By Nick Mattos, PQ Monthly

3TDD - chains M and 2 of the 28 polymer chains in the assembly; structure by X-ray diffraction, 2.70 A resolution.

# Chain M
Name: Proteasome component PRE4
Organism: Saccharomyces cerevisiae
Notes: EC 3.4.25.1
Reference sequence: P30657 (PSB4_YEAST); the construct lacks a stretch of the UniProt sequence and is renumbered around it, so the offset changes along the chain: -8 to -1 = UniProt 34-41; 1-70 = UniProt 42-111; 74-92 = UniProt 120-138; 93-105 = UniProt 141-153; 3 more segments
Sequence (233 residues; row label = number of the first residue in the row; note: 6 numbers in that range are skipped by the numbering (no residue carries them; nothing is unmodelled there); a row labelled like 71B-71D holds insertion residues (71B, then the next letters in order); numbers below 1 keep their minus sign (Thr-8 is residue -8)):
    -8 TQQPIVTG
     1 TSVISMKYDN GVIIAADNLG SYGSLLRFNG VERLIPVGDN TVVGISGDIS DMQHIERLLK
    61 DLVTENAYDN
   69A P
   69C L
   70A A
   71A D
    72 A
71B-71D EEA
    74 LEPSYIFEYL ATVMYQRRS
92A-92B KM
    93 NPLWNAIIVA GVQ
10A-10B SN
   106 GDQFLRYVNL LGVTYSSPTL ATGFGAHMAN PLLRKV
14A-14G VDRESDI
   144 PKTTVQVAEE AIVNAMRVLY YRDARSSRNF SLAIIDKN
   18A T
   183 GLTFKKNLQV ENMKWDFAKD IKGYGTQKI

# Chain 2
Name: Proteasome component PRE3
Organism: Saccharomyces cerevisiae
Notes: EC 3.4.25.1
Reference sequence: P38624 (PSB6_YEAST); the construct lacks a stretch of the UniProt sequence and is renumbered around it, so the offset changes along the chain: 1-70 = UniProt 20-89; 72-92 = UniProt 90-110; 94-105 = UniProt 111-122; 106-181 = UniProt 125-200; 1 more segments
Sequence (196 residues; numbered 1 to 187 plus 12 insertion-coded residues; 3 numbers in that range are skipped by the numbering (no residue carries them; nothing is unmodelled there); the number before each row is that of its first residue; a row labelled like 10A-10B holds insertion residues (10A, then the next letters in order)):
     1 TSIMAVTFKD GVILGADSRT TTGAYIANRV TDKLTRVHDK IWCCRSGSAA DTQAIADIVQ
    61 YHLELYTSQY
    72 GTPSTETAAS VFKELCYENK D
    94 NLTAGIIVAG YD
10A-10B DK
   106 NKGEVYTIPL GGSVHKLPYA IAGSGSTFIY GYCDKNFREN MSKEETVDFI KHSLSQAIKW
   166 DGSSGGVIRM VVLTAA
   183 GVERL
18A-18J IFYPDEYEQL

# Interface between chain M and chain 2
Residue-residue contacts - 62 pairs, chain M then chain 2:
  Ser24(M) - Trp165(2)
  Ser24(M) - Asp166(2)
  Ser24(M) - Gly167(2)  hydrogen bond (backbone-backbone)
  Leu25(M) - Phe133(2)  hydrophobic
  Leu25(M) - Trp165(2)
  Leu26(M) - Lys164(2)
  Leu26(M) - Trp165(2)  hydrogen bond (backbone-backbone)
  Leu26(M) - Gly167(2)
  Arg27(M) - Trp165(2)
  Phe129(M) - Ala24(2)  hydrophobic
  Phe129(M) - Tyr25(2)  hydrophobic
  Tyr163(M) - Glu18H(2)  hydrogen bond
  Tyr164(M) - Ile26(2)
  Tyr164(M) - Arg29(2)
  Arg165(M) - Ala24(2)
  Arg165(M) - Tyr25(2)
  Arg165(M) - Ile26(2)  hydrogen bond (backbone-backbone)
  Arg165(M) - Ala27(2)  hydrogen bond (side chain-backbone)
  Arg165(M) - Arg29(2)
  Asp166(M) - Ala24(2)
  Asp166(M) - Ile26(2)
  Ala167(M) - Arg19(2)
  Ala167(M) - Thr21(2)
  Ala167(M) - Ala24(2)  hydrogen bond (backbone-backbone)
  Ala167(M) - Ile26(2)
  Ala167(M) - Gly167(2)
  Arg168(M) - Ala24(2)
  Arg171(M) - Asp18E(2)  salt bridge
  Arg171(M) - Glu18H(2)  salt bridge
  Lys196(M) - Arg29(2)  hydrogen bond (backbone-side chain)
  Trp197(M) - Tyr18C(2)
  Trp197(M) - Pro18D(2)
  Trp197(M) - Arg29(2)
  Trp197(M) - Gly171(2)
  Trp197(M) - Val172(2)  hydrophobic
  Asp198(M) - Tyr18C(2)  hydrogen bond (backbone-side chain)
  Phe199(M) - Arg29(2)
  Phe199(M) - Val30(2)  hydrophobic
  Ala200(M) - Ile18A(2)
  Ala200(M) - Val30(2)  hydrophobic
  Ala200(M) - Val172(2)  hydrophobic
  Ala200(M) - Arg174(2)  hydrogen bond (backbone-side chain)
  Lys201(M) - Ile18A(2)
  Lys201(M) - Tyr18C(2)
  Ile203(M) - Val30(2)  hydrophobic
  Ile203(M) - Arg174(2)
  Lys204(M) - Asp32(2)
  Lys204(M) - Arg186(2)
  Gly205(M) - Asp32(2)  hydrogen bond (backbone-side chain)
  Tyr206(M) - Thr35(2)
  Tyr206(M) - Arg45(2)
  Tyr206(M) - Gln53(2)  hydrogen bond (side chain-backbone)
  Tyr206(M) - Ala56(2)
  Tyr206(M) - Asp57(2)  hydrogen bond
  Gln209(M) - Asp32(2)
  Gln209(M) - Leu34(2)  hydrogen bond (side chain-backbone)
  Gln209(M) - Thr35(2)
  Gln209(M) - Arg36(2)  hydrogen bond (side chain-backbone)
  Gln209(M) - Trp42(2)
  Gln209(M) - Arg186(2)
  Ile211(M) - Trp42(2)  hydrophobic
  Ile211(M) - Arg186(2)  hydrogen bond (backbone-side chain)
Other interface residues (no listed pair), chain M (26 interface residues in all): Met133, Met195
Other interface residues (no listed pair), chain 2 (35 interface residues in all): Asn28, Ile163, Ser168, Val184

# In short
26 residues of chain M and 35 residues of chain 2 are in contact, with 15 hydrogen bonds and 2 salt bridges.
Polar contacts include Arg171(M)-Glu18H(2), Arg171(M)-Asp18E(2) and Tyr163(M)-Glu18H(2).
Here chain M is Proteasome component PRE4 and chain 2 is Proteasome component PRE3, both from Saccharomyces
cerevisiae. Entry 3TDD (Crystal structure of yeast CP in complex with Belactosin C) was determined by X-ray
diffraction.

In today's New Music Monday, PQ presents Portland's own out alt-country crooner Jeremiah Clark. Growing up in a small town outside Memphis, Tennessee, Clark was reared in an musical environment suffused with bluegrass, rock, gospel, and soul. â€œMusic surrounded me from my very first memories," Clark explains. "The joy, the drive, the love of music and making it was always celebrated in our home.â€ Clark first went the classical route, quickly gaining acclaim for his vocal work in local, regional, and state choirs; however, the Americana sound ran deep, compelling him to teach himself piano and guitar, cut his first demo at the age of fourteen, and self-produce three albums before leaving for college. Since then, Clark has become a consummate folk troubadour, playing over 250 shows in sixty different cities as both a headliner and a supporting act for the likes of fellow out folksinger Tom Goss. Jeremiah Clark relocated to the Rose City in late 2012; upon arrival, he set out to actualize his long-held dream of establishing his own independent label. Mariposa Records' first release, due this Spring, is a reworking of Clark's debut studio album Just Another Sad Song. As clever as the title may be, it's not totally accurate â€” Clark's works aren't "just another sad song" as much as they are a dispatch from a unique and talented young performer, evoking the maudlin theatricality of Rufus Wainwright and the unassumingly homespun qualities of Ray LaMontagne in equal measure. It's a sweet, generous, unpretentious sound that has garnered grassroots attention nationwide for a reason: it's just that damn good. Listen to live clips of "Practicing Lines," "Come On Autumn," and "Understood," then, head over to Jeremiah Clark's Bandcamp page to stream more tracks. If you find yourself enraptured by Clark's sound, think about marking your calendar for one of his upcoming shows in Memphis, Portland, Astoria, Santa Monica, or Pittsburgh â€” like we said, this guy definitely gets around.